UK gas prices rise on tight supplies
* UK system seen 3.8 mcm/d undersupplied
* Market prices in Norway supply risk
LONDON Oct 18 (Reuters) - British gas prices rose on Thursday morning as the system was slightly undersupplied and cool weather kept demand relatively high.
Gas for day-ahead delivery traded up 0.65 pence per therm between Wednesday and Thursday morning to 64.10 at 0745 GMT, and prices for delivery within the day were trading at 64 pence.
Gas demand was expected to be 205.8 million cubic metres (mcm) on Thursday, according to data from National Grid, but with flows only seen at 202 mcm, the system was seen slightly undersupplied.
The reduction in supplies was largely a result of a slight reduction in Norwegian exports to Britain, which slipped by 5.3 mcm to 96.4 mcm on lower flows through the Vesterled pipeline.
"There's a clear risk premium in the market at the moment as the market remains tight although it's not even very cold yet," one gas trader said.
"We're worried what will happen once it really gets cold across Europe, especially should there be glitches in Norwegian supplies again and the dearth of LNG imports to Britain continue," he added.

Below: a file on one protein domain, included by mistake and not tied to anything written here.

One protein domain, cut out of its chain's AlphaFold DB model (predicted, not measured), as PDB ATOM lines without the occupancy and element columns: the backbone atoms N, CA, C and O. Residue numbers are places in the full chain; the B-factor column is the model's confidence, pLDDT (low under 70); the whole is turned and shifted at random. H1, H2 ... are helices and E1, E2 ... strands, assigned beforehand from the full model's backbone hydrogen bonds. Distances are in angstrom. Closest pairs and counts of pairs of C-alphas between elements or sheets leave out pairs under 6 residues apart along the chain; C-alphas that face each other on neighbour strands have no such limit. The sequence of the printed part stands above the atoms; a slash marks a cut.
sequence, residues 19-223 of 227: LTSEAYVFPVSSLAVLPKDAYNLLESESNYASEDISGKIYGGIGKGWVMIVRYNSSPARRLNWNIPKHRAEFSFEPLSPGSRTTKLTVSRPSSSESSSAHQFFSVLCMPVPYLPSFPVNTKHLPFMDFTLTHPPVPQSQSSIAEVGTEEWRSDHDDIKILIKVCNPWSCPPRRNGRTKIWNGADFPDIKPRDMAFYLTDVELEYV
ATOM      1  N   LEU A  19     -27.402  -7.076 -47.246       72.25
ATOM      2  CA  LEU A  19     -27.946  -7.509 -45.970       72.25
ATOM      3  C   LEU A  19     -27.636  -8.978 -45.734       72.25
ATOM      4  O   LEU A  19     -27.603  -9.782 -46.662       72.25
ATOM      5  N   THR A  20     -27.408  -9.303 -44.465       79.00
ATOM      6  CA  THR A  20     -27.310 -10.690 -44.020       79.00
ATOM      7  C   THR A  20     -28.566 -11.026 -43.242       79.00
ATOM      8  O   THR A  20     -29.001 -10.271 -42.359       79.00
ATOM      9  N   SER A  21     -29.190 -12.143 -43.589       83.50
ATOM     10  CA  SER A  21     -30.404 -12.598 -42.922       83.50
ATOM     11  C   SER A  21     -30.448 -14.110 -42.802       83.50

The bullish trend was also filtering further out into the curve, with November gas prices trading around 94.90 pence a therm, close to their October high of 94.95 pence.
"64.95 is the October high, above which 68.00 and 70.75 are the next clear targets on the continuation chart," energy brokers GFI said in their Thursday morning market note.
On the far end of the curve, gas prices for delivery in summer 2013 were also bullish, testing resistance at 62 ppence per therm, although technical indicators were sending mixed signals.
The contract's relative strength index (RSI), at over 64, points, is getting close to 70 points, which would imply an overbought market.
On the bullish side, the 50 exponential daily moving average (DMA) value has crossed its 200 DMA equivalent and is now above both its 100 and 200 DMAs for the first time since Q3 last year. (Reporting by Henning Gloystein, editing by William Hardy)
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